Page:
Schwarzenegger may spread a little more money around, Sacto sources say.
Thursday, May 12, 2005
Gov. Arnold Schwarzenegger’s revised budget, scheduled to be released on Friday, May 13, could contain significantly more spending than the proposal he offered at the beginning of the year, according to Sacramento lawmakers. It will likely include millions of dollars in added spending for transportation, they say.
“We’re still hearing rumors and leaks, and they seem to be about three themes,” says Democrat John Laird, who represents the Monterey Bay Area and chairs the Assembly Budget Committee. “[Schwarzenegger] wants to put more money back into transportation. He considers a lot of the revenue one-time and is being cautious. And he generally thinks there’s about $2 billion in new revenue.”
Laird’s talking about extra crash that has been flowing into state coffers as the economy picks up. The governor will have about $2 billion additional tax revenue to close the $8.6 billion budget gap. And he could close the 2005-2006 shortfall even further if he decides to use some of the $4.2 billion that flooded into the state through a tax amnesty program last month.
(However, much of the amnesty money came from businesses involved in tax disputes. The companies are filing legal appeals to get it back. Last month, Finance Director Tom Campbell warned the governor against using more than $300 million of the money to balance the budget.)
Meanwhile, Democratic lawmakers in Monterey County say they want to see more funding for schools and social services, and they are hopeful that their efforts to bring pressure on the governor over the past few months may pay off.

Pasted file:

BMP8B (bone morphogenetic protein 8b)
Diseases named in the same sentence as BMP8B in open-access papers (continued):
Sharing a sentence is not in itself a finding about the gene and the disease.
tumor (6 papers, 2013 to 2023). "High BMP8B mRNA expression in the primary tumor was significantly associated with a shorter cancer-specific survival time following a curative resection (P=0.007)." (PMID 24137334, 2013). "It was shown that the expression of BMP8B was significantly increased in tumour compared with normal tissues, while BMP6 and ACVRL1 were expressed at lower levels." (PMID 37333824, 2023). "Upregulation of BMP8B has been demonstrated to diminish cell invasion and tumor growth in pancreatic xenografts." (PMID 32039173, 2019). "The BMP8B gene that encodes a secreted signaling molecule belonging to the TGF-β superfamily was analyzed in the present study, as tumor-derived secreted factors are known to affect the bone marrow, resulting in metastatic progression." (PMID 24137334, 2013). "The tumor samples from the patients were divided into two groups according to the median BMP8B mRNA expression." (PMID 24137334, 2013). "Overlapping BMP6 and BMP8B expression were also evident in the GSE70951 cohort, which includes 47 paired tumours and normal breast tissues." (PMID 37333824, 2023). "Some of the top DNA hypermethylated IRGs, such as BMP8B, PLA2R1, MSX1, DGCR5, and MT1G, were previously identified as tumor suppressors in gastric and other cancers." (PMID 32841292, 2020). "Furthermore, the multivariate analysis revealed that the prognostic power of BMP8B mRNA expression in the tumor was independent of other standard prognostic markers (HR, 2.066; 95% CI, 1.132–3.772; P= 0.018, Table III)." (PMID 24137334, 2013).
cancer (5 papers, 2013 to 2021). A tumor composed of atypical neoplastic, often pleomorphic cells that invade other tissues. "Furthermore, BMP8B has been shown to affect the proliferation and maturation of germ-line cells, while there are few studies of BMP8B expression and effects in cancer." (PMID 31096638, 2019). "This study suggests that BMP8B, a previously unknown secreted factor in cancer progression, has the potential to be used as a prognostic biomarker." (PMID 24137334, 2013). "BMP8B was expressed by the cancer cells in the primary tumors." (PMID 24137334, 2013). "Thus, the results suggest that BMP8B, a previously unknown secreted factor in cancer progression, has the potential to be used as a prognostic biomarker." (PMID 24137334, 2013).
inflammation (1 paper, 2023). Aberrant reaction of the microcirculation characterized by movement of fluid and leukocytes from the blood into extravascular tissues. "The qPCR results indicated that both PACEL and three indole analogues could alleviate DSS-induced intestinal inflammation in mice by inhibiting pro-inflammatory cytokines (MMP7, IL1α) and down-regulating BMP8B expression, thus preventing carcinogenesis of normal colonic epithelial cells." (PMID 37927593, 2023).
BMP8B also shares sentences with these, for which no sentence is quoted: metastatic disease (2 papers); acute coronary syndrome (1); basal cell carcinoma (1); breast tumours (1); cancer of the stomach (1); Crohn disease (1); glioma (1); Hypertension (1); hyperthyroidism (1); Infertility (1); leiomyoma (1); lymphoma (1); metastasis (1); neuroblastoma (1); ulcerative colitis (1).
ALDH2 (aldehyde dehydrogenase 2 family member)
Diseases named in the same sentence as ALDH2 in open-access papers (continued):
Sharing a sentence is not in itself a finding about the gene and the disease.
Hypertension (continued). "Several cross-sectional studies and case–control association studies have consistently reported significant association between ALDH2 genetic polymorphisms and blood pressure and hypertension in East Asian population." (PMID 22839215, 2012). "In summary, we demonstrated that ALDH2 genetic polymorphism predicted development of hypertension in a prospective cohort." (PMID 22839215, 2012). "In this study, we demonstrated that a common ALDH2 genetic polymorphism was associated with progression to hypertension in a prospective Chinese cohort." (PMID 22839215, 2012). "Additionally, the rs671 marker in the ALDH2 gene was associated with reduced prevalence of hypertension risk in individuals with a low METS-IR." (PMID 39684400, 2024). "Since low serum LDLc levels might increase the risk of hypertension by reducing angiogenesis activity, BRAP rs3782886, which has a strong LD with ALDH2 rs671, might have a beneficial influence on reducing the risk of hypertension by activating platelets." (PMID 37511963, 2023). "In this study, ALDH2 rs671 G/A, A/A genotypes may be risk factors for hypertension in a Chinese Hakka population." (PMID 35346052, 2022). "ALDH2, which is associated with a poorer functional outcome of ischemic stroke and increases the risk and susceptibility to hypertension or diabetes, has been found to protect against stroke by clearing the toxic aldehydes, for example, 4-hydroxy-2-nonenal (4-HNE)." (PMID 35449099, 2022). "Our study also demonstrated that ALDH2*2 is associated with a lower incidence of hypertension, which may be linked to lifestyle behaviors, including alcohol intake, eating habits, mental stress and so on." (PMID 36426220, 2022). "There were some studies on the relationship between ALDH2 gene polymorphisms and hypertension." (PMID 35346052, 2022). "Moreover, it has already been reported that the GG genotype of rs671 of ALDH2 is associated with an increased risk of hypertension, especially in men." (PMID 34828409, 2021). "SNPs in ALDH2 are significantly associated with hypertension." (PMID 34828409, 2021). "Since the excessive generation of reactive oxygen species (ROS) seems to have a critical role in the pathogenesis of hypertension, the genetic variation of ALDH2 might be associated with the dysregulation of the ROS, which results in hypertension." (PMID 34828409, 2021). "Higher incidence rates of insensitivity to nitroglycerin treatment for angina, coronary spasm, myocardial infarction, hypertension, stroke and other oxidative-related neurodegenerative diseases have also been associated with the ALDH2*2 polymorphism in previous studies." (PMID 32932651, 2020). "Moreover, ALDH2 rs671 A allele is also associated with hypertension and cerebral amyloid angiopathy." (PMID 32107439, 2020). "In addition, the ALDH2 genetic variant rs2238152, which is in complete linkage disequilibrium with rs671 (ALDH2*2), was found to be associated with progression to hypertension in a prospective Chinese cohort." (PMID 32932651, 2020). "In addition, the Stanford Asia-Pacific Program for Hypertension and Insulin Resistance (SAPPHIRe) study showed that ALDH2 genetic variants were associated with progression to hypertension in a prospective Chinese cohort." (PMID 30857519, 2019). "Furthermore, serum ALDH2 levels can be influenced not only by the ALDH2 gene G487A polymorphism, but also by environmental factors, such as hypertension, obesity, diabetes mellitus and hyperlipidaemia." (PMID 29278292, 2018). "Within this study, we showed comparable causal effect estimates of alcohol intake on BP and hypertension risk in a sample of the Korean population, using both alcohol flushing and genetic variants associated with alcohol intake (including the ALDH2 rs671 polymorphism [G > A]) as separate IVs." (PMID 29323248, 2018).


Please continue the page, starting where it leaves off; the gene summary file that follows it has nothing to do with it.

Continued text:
“We’re looking to Friday,” says Assemblyman Simón Salinas (D-Salinas), who says Democrats will continue to fight the governor “if he hasn’t changed his tune.”
Back in January, Schwarzenegger rolled out a budget proposal that would have axed billions of dollars earmarked for schools, traffic projects, welfare recipients and health services. That proposal would cut $140 million in renter’s and homeowner’s assistance payments made to seniors. Shortly afterward, Salinas, Laird and other Democrats attacked the governor’s proposed “tax on seniors and students.”
The January budget proposal would also have given schools $2.3 billion less than they are owed under Proposition 98, the voter-approved measure that guarantees about 42 percent of the state general fund for K-12 schools and community colleges. The proposal also hiked university fees and cut pensions of teachers and other state workers.
In the weeks that followed, both the Assembly and the Senate budget committees hosted a series of hearings about the governor’s proposed cuts. And teachers, nurses and firefighters—all labeled “special interests” by Schwarzenegger—took to the streets to protest the hits.
Now, months later, it’s time to see if Schwarzenegger listened, Laird says.
“In the Assembly, we have been emphasizing funding for transportation, Prop. 98 for education, and restoring some of the most draconian cuts to seniors—and doing it in the context of a balanced budget with almost no debt going to the future. So to the extent that he does any of those things in his budget: that’s good. To the extent that he falls short of our goals: that is where the debate will be.
“I see where a Leon Panetta-style budget is doable,” Laird says, referring to a pay-as-you-go spending plan. “We could have a balanced budget with the reserve and meet California’s priorities.”
Shortly after the governor announces his revised plan on Friday, Assembly Speaker Fabian Núñez and budget committee chair Laird will offer an analysis from Sacramento. Within 10 days, the Democrats will unveil their own plan for balancing the budget.
“It just depends on what’s in the governor’s proposal,” Laird says. “I’m cautiously optimistic. In January, he was flying high in the polls. But now…we have the benefit of public support.”
In recent polls, 47 percent of likely voters surveyed approve of Schwarzenegger’s job performance—down from 60 percent in January.